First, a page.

Sony’s own trade association, the Motion Picture Association of America, headed by former U.S. Sen. Chris Dodd, said nothing. “We have no comment at this time,” an MPAA spokeswoman said 17 days after the attack. “We’re not involved.”

About that time, “Guardians of Peace” began releasing inter-Sony emails obtained via their malware. You’d think that after the hackers started issuing chilling threats to physically harm Sony employees that the media would be chary about helping them execute an extortion plot. You’d be wrong.

Instead, news outlets began breathlessly reporting everything from the aliases of movie stars and the salaries of Sony employees to snarky internal comments about Adam Sandler and Angelina Jolie—and an email thread in which Sony Pictures co-chairman Amy Pascal joked tastelessly to producer Scott Rudin about President Obama’s supposed taste in movies.

Gossip über alles!

It was the rare news outlet that acknowledged it was essentially aiding North Korea in carrying out a conspiracy to blackmail an American company into forgoing its First Amendment rights.
The Associated Press and other mainstream organizations called these revelations “leaks,” which hardly conveys the reality of a military dictatorship stealing a U.S. company’s communications and demanding that it cease its activities.

The Daily Beast characterized its Sony dirt as investigative reporting. Time magazine trumpeted the “7 Most Outrageous Things We Learned From the Sony Hack,” none of which were very interesting. What’s actually outrageous is what the pressure for clicks has done to journalistic ethics.

A few saw the dilemma. Andrew Wallenstein, co-editor-in-chief of Variety, a publication devoted to Hollywood, wrote a column headlined “Why Publishing Stolen Sony Data is Problematic But Necessary,” and admitted that his moral compass was spinning “like a weather vane in a hurricane.”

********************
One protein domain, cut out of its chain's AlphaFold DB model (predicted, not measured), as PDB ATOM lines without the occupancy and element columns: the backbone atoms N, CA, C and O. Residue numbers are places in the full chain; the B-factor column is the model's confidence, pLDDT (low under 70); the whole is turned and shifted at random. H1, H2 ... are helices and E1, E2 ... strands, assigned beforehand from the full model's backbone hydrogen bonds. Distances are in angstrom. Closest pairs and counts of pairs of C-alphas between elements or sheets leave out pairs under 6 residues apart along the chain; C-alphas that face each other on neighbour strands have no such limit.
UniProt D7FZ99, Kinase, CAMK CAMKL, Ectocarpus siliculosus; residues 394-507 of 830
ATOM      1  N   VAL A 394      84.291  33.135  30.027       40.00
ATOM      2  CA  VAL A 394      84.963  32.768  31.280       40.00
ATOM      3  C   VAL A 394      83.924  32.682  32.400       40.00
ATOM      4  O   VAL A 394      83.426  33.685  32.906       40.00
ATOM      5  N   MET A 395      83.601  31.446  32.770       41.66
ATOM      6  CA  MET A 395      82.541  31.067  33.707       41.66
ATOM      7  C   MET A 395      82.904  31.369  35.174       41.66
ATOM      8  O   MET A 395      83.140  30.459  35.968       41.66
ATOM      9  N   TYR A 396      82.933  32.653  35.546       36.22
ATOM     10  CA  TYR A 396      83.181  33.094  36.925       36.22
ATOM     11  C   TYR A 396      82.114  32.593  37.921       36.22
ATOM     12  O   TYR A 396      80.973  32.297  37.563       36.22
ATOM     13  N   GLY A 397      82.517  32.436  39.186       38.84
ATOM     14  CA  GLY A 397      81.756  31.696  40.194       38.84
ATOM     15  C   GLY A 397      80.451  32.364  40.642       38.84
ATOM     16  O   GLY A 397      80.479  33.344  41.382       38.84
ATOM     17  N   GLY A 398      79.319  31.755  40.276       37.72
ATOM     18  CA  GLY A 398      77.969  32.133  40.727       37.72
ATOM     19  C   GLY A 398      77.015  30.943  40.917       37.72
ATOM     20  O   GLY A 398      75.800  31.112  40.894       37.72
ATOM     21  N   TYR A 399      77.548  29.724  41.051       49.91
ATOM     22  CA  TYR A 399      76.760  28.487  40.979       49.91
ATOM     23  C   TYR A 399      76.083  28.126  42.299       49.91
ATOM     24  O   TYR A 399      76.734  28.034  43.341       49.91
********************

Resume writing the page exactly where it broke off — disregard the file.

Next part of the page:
“What if suspected hacker North Korea bombed Culver City?” he wrote. “Can I sift through the rubble for Sony executives’ hard drives?”

Here’s another hypothetical: What if a newspaper was preparing an investigative story showing that Cuba was still supporting international terrorism even while negotiating with the Obama administration for more openness. Havana doesn’t want that story out, so Cuban military hackers break into the newspaper’s computer files, doing millions of dollars’ damage, place embarrassing emails online, threaten to harm the paper’s employees and families—and then kill anyone who buys the paper at a newsstand the day the exposé is published.

Would the story then be some catty thing one editor said to another in a private email?

To some it would. It was the most incendiary North Korean threat—to attack U.S. movie theaters—that got the movie pulled. It’s also woke the Obama administration and the MPAA out of their torpor.

The FBI released a statement Friday, as did Chris Dodd. This is serious, they said. At his year-end news conference, President Obama said the same thing, adding that the movie shouldn’t have been pulled—without acknowledging how Sony was left to fend for itself. “We will respond,” the president said, offering no specifics.

Not everybody discerned a shifting wind. Al Sharpton still secured his Thursday meeting with penance-seeking Amy Pascal. Her public apology and private genuflection were apparently not enough. “The jury is still out on where we go,” said Sharpton afterward.

This is not the first time Al Sharpton has appointed himself judge, jury, and executioner. The difference is that this time the actual executioner is a foreign dictatorship headed by a madman. 

Carl M. Cannon is the Washington Bureau Chief for RealClearPolitics. Reach him on Twitter @CarlCannon.